Friday, February 26, 2010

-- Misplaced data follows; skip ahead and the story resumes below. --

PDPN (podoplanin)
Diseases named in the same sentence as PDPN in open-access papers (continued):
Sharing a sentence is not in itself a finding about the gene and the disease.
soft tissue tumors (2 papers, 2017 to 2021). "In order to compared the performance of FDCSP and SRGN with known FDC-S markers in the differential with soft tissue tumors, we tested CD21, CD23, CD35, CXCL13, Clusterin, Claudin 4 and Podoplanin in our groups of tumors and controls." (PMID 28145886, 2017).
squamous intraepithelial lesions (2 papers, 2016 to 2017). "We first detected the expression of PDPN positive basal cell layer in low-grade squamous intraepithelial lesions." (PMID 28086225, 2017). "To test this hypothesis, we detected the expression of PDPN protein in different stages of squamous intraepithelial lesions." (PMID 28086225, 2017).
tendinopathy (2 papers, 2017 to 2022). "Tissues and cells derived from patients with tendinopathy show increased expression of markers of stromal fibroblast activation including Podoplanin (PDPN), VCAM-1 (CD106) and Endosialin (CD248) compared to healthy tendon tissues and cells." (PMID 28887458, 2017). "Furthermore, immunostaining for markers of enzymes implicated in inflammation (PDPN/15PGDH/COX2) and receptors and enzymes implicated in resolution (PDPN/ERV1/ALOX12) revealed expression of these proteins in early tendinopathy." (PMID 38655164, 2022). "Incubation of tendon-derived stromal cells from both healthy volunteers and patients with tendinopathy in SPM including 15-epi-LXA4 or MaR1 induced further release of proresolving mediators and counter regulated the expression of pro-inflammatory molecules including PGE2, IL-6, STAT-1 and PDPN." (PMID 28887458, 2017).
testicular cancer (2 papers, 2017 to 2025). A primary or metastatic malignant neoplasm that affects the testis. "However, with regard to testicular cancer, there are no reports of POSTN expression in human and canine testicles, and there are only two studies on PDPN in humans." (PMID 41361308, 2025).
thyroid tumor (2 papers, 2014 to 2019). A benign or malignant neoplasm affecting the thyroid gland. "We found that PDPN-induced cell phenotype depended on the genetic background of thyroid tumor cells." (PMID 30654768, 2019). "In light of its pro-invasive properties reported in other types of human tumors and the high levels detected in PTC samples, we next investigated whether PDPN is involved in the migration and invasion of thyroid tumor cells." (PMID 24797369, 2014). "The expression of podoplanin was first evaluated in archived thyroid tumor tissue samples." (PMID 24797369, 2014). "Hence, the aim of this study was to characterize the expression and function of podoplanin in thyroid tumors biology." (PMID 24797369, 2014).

Okay folks... here it is! ...the piece to which I was referring when I said I was working on a "major" piece. My good friend Tom Nettle asked me a couple weeks ago, "So why are you referring to the piece you're working on as a 'major' piece"? Great question Tom! I'm not sure I have as great of an answer, but I'll attempt to explain. The initial inspiration for the piece actually came from the frame and glass. A lot of my "specimens" are collected in a place called Farmersville, PA in Amish country outside of Lancaster. Yes, that's the real name of the place. Anyway, I have gotten some great old medical and health books as well as vintage electronic manuals and maps and other ephemera at the weekly Farmersville auction. It's not uncommon for me to procure a box of these books for $2 or $3. I love it! It's really fun to see the Amish buggies parked outside of the place and see the integration of farmers and dealers and just plain ole folks like me (?) bidding on the mundane and the bizarre. I'm looking forward to going during my spring break. So this beautiful vintage frame with curved glass comes up for auction. Turns out, I got it for a mere $25. I was very excited, especially given that framing and glass is so expensive. I wanted to do the frame and glass justice by creating a special collage. Hmmm, maybe "special" is a better descriptor than "major". I know I wanted to do something with weird medical/anatomical components in the spirit of the Mutter Museum in Philadelphia. I was also excited to have the ability to make the piece more three-dimensional because of the curved glass. Well, this post is getting too long, so I guess what makes this piece "major" for me is the fact that I considered the framing to be so special, that I wanted to make sure the piece was special to match. I suppose I'll let you be the judge... but I really think the two do support each other quite well. Enjoy! Perhaps I will write more about the auction in a later post. I will be finishing another piece tonight that includes a significant contribution by my sister-in-law Sharon, who has a BFA in paper-making. Some interesting discussion about collaborative artwork to accompany that piece. Again... Enjoy!